Heritage vegetable review
Salmon-flowered pea   Salmon-flowered pea

Age: unknown, but possibly very old
My supplier: Heritage Seed Library
Pros: beautiful rosy pink and incredibly unusual, good flavour
Cons: goes over quickly, yields low by today's standards, needs extra support as it's top-heavy

Certainly a novelty ... it seriously looks like a cross between a culinary and a sweet pea, although I'm pretty sure it isn't. It's more likely that it's a relic of a near-obsolete type of pea known as 'crown peas', 'English crown peas' or 'tufted peas'. Once common in seed lists of the 17th and 18th century, and still mentioned in gardening books in the mid 19th century, they are now all but unknown in cultivation and mostly of interest to geneticists. Their radically different stem shape meant they were classed as a separate species, Pisum umbellatum, but this was dropped when it became apparent that a small genetic factor is behind their odd appearance and they're not botanically any different from the usual Pisum sativum. This pink variety, donated to the Heritage Seed Library in recent years, is a relic of this old umbellatum type.

 
 
 
   

Like a sweet pea they have very wide and very succulent stems, and branches coming out at right angles, with clusters of flowers all in a solid bunch at the top. They do however have distinctly culinary-pea-type leaves. This strange stem-widening is known as fasciation. It's rarely found in any modern type of culinary pea, and it affects the way the plant grows and bears its flowers. Normally peas produce a flower (or two) at each leaf node. The fasciated stem is unable to do this, resulting in all the flowers being carried up to the top of the plant, where they develop pretty much all together in a big posy.

The flowers are gorgeous. Delicate, compact, immaculately formed and a very pretty two tone pink. The standard (outer) petal is a very pale pink with the lightest of pink veining, while the wing petal underneath is a stronger candy pink. I don't personally know of any other culinary pea with this flower colour. Because the flowers are borne in a clump at the top they bloom more or less all at once. This is a mixed blessing, because it looks absolutely stunning for a few days and then it's gone!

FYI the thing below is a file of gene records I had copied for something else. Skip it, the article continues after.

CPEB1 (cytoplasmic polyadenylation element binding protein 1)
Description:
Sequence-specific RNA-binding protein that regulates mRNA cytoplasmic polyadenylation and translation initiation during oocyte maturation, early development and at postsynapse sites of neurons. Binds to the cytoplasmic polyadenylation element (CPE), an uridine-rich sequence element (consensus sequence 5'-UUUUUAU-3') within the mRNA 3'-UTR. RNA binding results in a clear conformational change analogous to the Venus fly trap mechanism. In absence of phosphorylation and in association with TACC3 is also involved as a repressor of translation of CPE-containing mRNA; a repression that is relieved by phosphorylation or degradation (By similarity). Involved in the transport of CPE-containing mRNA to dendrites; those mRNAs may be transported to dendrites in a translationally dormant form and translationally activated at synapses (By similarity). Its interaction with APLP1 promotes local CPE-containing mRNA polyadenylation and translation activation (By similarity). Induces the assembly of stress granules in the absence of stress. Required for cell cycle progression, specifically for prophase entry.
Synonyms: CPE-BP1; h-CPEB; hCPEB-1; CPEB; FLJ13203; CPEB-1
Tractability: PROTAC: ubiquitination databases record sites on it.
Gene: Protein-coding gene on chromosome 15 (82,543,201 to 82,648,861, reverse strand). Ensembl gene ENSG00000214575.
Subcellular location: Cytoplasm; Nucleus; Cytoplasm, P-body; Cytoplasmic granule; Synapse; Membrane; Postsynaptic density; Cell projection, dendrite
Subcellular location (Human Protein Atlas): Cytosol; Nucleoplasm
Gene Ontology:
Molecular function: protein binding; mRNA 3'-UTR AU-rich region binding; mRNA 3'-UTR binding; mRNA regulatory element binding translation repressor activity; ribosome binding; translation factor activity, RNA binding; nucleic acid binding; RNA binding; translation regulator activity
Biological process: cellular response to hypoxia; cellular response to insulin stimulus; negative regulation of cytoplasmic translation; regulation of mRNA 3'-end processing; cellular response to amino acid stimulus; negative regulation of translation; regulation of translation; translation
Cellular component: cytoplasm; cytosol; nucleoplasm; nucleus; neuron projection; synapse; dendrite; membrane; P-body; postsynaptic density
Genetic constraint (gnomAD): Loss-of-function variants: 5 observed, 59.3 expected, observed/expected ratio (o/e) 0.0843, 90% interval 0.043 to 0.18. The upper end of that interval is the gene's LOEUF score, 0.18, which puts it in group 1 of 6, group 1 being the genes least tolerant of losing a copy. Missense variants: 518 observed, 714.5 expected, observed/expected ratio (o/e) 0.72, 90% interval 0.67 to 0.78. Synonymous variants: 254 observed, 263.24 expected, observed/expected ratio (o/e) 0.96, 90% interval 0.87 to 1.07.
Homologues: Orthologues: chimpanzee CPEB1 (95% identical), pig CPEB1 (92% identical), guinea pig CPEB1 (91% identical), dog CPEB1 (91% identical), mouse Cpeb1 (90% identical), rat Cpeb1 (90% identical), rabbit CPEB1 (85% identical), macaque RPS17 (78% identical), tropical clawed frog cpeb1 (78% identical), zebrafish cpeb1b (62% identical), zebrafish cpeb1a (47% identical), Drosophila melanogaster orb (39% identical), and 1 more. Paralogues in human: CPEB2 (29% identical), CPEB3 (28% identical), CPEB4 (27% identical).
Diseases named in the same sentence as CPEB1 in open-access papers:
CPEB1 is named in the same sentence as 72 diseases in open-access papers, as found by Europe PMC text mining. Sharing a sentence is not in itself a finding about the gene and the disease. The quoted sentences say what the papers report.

Salmon-flowered pea pods

The pods start to develop very rapidly once the flowers go over and look rather strange, all sticking out in a big bunch at the top of the plant. They are not very large pods, tending to be quite short, blunt and straight, and mostly borne horizontally at right angles to the plant. They're mid-green in colour, but one of the special delights of this variety is that the pods change colour to a rosy pink as they dry out. The main part of the pod goes pinky buff while the wide seam along the front edge turns a much darker rose pink, sometimes purple. This is presumably caused by the presence of anthocyanin in the pods which is masked by chlorophyll while the pods are fresh. As they dry out and the chlorophyll breaks down, these hidden colours emerge.

You don't get very many peas in a pod ... four to six seems about normal. And they aren't terribly big either. But they are surprisingly palatable for such a novelty variety ... in fact they're very sweet and flavoursome indeed. Yields overall are quite small but quick to mature and very enjoyable raw. They were too good to cook so I haven't tried them in that form.

     

They tasted good enough that I immediately had to stop eating them so that I could save the rest for seed. This variety's worth a regular place in the garden, even if it's a bit of a flash-in-the-pan with a limited time to enjoy its amazing blossom.

The peas themselves, when dried, have a similar colour to the dried pods. They're a sandy buff with a variable rose-pink blush. They're smaller than a modern pea and generally smooth and round.

Unlike most peas, Salmon-flowered benefits from having a bamboo stake to hold it upright as well as pea-sticks for its tendrils to cling onto. Basically because the plant is so top-heavy, with everything going on at the crown and only a thin stem at the bottom to hold it all up. The tendrils are produced mainly towards the top of the plant, so it can't climb as efficiently as a normal pea.

Recommended for anyone who appreciates something beautiful and different in their garden.

  Salmon-flowered pea
   

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Text and images © Rebsie Fairholm. All rights reserved.